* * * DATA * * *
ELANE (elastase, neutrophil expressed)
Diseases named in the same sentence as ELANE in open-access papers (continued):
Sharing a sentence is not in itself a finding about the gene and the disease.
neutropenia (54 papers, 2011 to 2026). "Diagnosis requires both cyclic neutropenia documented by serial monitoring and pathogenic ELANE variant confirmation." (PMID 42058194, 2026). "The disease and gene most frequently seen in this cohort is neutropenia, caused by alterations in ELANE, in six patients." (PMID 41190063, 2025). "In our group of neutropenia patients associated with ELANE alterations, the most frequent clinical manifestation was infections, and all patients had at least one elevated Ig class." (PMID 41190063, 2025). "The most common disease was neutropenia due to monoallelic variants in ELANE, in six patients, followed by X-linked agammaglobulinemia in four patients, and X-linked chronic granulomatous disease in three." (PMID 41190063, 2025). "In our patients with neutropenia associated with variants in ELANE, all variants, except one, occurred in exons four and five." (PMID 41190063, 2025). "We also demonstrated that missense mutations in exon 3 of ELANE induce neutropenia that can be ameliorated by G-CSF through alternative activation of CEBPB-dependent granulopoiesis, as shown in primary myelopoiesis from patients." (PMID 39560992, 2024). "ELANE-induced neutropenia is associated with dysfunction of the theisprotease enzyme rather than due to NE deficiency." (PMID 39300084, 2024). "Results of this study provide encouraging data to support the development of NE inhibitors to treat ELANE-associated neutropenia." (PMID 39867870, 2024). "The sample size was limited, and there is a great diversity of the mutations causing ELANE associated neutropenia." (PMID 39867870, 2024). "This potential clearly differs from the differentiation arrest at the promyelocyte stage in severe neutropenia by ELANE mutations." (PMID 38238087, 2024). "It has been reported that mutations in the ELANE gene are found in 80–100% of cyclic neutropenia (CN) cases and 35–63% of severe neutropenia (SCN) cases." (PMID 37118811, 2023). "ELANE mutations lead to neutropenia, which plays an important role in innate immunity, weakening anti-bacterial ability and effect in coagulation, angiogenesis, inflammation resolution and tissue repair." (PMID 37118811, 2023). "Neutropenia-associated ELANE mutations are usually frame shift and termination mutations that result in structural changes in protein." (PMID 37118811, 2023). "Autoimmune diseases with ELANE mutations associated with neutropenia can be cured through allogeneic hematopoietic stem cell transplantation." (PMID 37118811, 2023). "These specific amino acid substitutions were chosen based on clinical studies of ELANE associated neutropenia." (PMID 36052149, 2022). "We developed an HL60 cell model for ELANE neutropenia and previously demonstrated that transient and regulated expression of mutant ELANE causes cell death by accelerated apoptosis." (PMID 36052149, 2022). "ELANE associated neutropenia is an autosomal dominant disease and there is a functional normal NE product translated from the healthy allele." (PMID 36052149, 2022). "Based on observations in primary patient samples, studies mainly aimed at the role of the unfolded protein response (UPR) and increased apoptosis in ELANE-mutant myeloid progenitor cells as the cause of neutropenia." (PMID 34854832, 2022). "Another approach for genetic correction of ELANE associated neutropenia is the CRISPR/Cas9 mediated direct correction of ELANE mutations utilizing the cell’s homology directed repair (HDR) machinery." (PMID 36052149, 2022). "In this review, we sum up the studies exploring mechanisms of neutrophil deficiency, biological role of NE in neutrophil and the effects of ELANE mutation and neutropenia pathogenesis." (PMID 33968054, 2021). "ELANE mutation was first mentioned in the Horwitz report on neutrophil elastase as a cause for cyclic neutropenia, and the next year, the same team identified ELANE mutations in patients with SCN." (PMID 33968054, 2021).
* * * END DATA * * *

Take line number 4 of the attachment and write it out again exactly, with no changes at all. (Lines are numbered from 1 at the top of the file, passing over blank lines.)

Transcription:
neutropenia (54 papers, 2011 to 2026). "Diagnosis requires both cyclic neutropenia documented by serial monitoring and pathogenic ELANE variant confirmation." (PMID 42058194, 2026). "The disease and gene most frequently seen in this cohort is neutropenia, caused by alterations in ELANE, in six patients." (PMID 41190063, 2025). "In our group of neutropenia patients associated with ELANE alterations, the most frequent clinical manifestation was infections, and all patients had at least one elevated Ig class." (PMID 41190063, 2025). "The most common disease was neutropenia due to monoallelic variants in ELANE, in six patients, followed by X-linked agammaglobulinemia in four patients, and X-linked chronic granulomatous disease in three." (PMID 41190063, 2025). "In our patients with neutropenia associated with variants in ELANE, all variants, except one, occurred in exons four and five." (PMID 41190063, 2025). "We also demonstrated that missense mutations in exon 3 of ELANE induce neutropenia that can be ameliorated by G-CSF through alternative activation of CEBPB-dependent granulopoiesis, as shown in primary myelopoiesis from patients." (PMID 39560992, 2024). "ELANE-induced neutropenia is associated with dysfunction of the theisprotease enzyme rather than due to NE deficiency." (PMID 39300084, 2024). "Results of this study provide encouraging data to support the development of NE inhibitors to treat ELANE-associated neutropenia." (PMID 39867870, 2024). "The sample size was limited, and there is a great diversity of the mutations causing ELANE associated neutropenia." (PMID 39867870, 2024). "This potential clearly differs from the differentiation arrest at the promyelocyte stage in severe neutropenia by ELANE mutations." (PMID 38238087, 2024). "It has been reported that mutations in the ELANE gene are found in 80–100% of cyclic neutropenia (CN) cases and 35–63% of severe neutropenia (SCN) cases." (PMID 37118811, 2023). "ELANE mutations lead to neutropenia, which plays an important role in innate immunity, weakening anti-bacterial ability and effect in coagulation, angiogenesis, inflammation resolution and tissue repair." (PMID 37118811, 2023). "Neutropenia-associated ELANE mutations are usually frame shift and termination mutations that result in structural changes in protein." (PMID 37118811, 2023). "Autoimmune diseases with ELANE mutations associated with neutropenia can be cured through allogeneic hematopoietic stem cell transplantation." (PMID 37118811, 2023). "These specific amino acid substitutions were chosen based on clinical studies of ELANE associated neutropenia." (PMID 36052149, 2022). "We developed an HL60 cell model for ELANE neutropenia and previously demonstrated that transient and regulated expression of mutant ELANE causes cell death by accelerated apoptosis." (PMID 36052149, 2022). "ELANE associated neutropenia is an autosomal dominant disease and there is a functional normal NE product translated from the healthy allele." (PMID 36052149, 2022). "Based on observations in primary patient samples, studies mainly aimed at the role of the unfolded protein response (UPR) and increased apoptosis in ELANE-mutant myeloid progenitor cells as the cause of neutropenia." (PMID 34854832, 2022). "Another approach for genetic correction of ELANE associated neutropenia is the CRISPR/Cas9 mediated direct correction of ELANE mutations utilizing the cell’s homology directed repair (HDR) machinery." (PMID 36052149, 2022). "In this review, we sum up the studies exploring mechanisms of neutrophil deficiency, biological role of NE in neutrophil and the effects of ELANE mutation and neutropenia pathogenesis." (PMID 33968054, 2021). "ELANE mutation was first mentioned in the Horwitz report on neutrophil elastase as a cause for cyclic neutropenia, and the next year, the same team identified ELANE mutations in patients with SCN." (PMID 33968054, 2021).